Thad Van Ry
tvanry at gmail.com
Thu Apr 7 09:27:48 MDT 2005
On Apr 6, 2005 8:35 PM, Josh Coates <jcoates at archive.org> wrote:
> this is what makes the US economy strong, that and a population of 300M
> wealthy (globally relative) producers and consumers doesn't hurt.
The big three can't sell trucks to people who can't afford to buy
them. THAT is what makes the US economy strong. Would the Internet
Archive project (www.archive.org) be able to be run as cheaply as
possible or maybe even as a non-profit organization at all if it
wasn't powered by Linux, Apache, PHP, and Perl? Would Berkeley Data
Systems (www.berkeleydata.net) take a hit monetarily if the website
wasn't powered by Linux, Apache, Perl, OpenSSL, and PHP?
> sorry, but the fact that google runs linux or IBM supports apache or a small
> handful of people (ie. 10's of thousands) regularly use emacs doesn't make a
> nano-difference to the US economy.
I'm sure Google contributes greatly to the economy of Mountain View,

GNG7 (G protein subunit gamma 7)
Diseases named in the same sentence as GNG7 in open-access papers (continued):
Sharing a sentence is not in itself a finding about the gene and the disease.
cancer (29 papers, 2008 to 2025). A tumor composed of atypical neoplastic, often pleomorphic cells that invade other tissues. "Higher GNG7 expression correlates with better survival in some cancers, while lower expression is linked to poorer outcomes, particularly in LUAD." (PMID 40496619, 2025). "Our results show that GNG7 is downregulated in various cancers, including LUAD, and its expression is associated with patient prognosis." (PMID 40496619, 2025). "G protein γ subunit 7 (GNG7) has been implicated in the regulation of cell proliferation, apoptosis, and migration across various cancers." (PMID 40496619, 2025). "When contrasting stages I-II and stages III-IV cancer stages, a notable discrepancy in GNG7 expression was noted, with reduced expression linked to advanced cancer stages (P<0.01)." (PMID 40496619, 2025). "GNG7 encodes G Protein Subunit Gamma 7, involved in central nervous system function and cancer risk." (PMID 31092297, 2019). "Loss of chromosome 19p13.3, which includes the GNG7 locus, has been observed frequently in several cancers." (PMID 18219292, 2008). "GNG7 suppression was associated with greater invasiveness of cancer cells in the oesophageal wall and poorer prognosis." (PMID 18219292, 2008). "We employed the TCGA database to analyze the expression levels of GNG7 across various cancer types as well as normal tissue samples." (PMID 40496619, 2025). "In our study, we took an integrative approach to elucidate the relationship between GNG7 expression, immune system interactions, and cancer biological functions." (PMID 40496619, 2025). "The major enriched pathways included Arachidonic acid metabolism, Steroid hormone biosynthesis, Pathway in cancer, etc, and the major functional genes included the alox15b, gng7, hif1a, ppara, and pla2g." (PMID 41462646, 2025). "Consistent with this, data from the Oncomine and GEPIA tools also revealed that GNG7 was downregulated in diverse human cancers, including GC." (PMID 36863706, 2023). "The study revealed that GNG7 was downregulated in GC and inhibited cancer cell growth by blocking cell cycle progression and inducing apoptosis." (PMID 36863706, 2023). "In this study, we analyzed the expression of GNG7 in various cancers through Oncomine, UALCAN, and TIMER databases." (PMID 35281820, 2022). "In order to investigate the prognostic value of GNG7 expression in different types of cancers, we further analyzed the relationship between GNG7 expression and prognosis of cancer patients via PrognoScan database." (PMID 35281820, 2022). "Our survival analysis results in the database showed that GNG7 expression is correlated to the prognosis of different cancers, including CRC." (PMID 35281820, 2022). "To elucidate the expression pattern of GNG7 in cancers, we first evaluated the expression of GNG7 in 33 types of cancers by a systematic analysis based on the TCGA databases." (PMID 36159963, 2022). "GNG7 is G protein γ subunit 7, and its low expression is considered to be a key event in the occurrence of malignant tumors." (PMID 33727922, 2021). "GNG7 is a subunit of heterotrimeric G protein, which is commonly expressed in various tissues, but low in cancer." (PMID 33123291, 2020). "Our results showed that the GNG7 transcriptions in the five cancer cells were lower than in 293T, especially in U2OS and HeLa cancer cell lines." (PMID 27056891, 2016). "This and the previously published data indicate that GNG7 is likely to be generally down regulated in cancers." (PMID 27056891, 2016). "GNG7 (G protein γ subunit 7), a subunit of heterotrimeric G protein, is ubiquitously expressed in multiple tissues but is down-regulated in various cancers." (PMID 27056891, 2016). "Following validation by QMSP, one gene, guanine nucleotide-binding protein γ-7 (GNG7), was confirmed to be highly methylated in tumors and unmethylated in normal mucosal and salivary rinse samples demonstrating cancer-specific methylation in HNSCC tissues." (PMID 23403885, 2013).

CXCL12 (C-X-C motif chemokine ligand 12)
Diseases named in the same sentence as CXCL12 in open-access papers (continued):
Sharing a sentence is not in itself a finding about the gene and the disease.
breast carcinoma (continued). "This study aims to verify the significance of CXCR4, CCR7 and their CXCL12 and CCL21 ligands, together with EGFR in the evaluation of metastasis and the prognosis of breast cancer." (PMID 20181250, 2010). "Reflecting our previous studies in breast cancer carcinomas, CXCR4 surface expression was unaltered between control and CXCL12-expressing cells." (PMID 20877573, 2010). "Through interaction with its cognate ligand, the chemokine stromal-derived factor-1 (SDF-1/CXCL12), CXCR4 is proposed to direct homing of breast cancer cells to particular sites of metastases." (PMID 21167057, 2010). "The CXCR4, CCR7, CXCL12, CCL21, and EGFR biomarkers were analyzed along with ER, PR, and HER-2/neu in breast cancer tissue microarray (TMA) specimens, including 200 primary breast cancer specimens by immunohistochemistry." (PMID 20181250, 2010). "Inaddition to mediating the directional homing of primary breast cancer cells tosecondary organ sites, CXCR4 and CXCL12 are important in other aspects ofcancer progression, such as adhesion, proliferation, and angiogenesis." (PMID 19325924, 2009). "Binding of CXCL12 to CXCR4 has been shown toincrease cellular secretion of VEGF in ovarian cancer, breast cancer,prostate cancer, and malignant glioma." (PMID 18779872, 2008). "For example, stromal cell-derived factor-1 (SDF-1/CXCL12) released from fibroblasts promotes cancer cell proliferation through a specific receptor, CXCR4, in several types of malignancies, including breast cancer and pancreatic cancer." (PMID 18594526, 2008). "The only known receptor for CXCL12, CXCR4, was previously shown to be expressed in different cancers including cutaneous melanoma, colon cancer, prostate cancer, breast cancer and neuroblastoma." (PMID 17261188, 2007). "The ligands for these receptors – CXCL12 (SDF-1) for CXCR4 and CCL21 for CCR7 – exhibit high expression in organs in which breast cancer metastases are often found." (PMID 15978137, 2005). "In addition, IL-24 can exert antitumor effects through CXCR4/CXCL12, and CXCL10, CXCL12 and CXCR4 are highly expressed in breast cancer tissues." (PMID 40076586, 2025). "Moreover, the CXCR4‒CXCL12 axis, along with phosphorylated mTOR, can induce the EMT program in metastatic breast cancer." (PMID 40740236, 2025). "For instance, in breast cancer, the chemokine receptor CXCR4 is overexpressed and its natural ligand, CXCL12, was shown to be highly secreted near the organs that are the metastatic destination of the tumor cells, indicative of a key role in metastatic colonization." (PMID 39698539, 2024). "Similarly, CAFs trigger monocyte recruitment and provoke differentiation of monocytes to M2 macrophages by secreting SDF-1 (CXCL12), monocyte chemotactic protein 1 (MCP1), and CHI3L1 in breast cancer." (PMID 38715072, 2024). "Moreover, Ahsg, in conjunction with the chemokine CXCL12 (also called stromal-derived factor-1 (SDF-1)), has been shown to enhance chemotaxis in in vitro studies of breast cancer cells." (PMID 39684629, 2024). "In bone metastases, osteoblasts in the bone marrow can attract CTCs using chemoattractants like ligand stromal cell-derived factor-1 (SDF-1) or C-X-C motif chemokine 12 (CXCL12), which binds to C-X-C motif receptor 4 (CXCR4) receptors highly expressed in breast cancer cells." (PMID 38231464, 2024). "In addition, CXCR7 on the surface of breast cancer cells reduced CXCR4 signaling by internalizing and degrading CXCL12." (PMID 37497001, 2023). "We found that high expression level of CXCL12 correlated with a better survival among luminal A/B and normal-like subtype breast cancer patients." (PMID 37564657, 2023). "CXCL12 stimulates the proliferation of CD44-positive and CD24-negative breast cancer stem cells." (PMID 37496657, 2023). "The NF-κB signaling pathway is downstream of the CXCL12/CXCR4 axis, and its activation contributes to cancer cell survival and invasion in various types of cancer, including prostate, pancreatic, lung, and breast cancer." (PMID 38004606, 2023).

CA, as well as surrounding areas. If Google didn't run their
corporation on Linux could they be as profitable as they are?? So the
local economy of CA doesn't impact the US economy?? The _United_
States economy is strong because the local economies of it's cities is
strong. Being a local elected official, this is the way I see it work
every day. If a majority of my citizen's personal economy isn't
strong, the economy of my city isn't strong. If a majority of the
cities located in Utah don't have strong economies, then Utah doesn't
have a strong economy. I think you see by now where I'm going with
this. So if OSS disappeared tomorrow, would the sky fall? No. Would
the stock market take a hit? You bet. Could it recover? Probably.
However, to say that little things don't make a nano-difference to the
economy doesn't ring true with me. They've made a difference to the
companies you've been affiliated with, haven't they?
> don't get me wrong, i'm all for open source, and it's certainly had a
> positive effect on our careers and personal economics - but let's try to
> stay grounded. ;-)
So the whole is greater than the sum of it's parts?
Thad Van Ry
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